Electronics-Free Summer Crappie Fishing with Hugh Krutz

Electronics-Free Summer Crappie Fishing with Hugh Krutz

May 31, 2024

Electronics-Free Summer Crappie Fishing with Hugh Krutz

Phillip Gentry


Crappie fishing can be a gear-intensive sport. Choices range from trolling with multiple rods to casting/jigging/flipping with a single pole, shooting docks, pulling crankbaits, long lining, tight lining, the list goes on. Then, add some pretty sophisticated marine electronics – down scan, side scan, forward scan, and you can understand why some pretty dedicated crappie anglers take the summer off.

Not Hugh Krutz. Krutz, the jovial long time B’n’M pro-staffer from Brandon, Mississippi lives just a few minutes from Ross Barnett Reservoir. Even though he fishes the Rez rear-round, he claims the hottest part of the summer is his favorite time to fish for crappie on the timber studded reservoir.

“I fish the Reservoir because it’s my home lake, but this tactic will work on any lake where you have standing timber and a thermocline,” he said.

Standing timber provides shade for crappie to hold at the thermocline layer during the summer.

Krutz explained that many most reservoirs will separate into different layers of both temperature and oxygen during the summer. The upper layer is too hot to sustain fish and is mostly devoid of the amount of oxygen crappie need to survive. The bottom layer is much cooler, but the decomposition of leaves and other organic matter on the bottom of the lake eats up all the available oxygen. The layer in the middle is cool water with the most dissolved oxygen and therefore holds the lion’s share of fish.

Krutz said you can see the thermocline on an average quality sonar unit. Based on his experience on his home waters, that level is consistently 12 feet deep, but may vary on other waters.

“I don’t even cut my electronics on in the summer because I can see the standing timber above the water and I know the depth the fish are in is 12 – 14 feet,” said Krutz. “First thing in the morning, they may come up a foot or two, but the best fishing is the hottest part of the day between 10 am and 2 pm. I rarely leave the house before about 9 or 9:30.”

There’s a facet to the standing timber that hasn’t been mentioned yet. Krutz explains it by saying not all trees are created equal. He’s looking for horizontal branches that extend out away from the tree trunk at the 12 – 14-foot level where the thermocline is.

Crappie Magnet’s Eye Hole jig allows the angler to press a Slab Bite into the void to add scent to the bait.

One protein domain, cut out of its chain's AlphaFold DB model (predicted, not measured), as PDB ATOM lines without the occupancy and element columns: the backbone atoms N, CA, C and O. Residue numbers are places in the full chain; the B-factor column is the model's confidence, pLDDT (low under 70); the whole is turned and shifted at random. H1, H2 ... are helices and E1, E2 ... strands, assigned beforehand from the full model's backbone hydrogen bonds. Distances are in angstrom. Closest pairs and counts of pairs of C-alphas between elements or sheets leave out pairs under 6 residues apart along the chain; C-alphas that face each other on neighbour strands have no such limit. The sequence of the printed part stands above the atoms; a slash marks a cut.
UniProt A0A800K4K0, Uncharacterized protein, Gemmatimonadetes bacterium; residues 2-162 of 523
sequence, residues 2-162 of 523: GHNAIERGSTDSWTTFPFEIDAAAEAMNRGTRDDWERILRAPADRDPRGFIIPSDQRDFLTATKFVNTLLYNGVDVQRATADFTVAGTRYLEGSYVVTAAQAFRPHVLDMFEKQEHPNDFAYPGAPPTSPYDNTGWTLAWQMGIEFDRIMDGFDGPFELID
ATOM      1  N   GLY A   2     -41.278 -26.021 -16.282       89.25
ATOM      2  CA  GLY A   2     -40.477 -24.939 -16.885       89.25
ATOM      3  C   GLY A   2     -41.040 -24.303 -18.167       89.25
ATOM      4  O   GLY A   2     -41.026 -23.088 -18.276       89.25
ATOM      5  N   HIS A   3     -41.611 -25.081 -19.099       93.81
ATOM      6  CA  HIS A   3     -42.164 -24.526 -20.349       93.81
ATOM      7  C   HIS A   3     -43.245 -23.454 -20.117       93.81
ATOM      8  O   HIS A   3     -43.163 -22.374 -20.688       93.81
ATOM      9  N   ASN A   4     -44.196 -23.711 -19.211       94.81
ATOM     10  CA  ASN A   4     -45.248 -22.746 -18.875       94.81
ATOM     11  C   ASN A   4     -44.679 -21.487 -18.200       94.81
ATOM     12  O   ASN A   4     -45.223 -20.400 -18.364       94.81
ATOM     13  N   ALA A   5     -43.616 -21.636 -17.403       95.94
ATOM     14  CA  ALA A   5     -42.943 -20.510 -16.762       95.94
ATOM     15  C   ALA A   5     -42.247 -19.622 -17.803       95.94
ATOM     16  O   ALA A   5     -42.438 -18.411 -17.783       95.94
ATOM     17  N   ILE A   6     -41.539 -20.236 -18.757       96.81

“I’ve never seen it with my own eyes but I image it’s similar to a row of people standing under an awning on a hot summer day,” he said. “It’s cooler under the awning and the sun is not glaring right in your eyes. Its in the only layer of water that crappie can survive in, so that’s where they hang out.”

Krutz tempts these fish with some pretty simple equipment – a 12-foot Buck’s Ultralight jig pole with Touch System, 8 pound hi-vis line, and a 1/16 oz Crappie Magnet Eyehole jig. He eases along with the line pulled out to 12 feet and swims his jig alongside those horizontal limbs.

“The Eyehole jig serves a purpose, because those crappie are there, but they’re lethargic,” he said. “By sticking a Crappie Magnet slab bite in the eye hole of the jig, it adds some scent and that makes it pretty hard to turn down when it’s staring them right in the face.”

Krutz said each limb will hold multiple fish. It’s a pretty quick way to limit out just by fishing two or three spots. If he’s releasing his fish, he suggests getting them off the hook and back in the water immediately. If he’s keeping fish, he doesn’t use the livewell. The fish go straight into a pre-chilled cooler full of ice.

Krutz finds the middle of the day to be the most productive when crappie seek out shade from the sun.

Fishing in 90 to sometimes 100-degree temperatures requires some preparation on the angler’s part too. He has a 9-foot patio umbrella that he’s mounted on the front deck of his Ranger boat so he can stay in the shade too. He’s also swapping quick-dry cooling towels in and out of the ice chest and around his neck to keep himself cool and wearing cooling summer clothing to protect himself from the sun and keep cool.

“It’s a great way to fish,” said Krutz. “The standing timber really wards off the recreational traffic so you’re not bouncing up and down and the fish are there for the taking. Just make sure you drink lots of water.”


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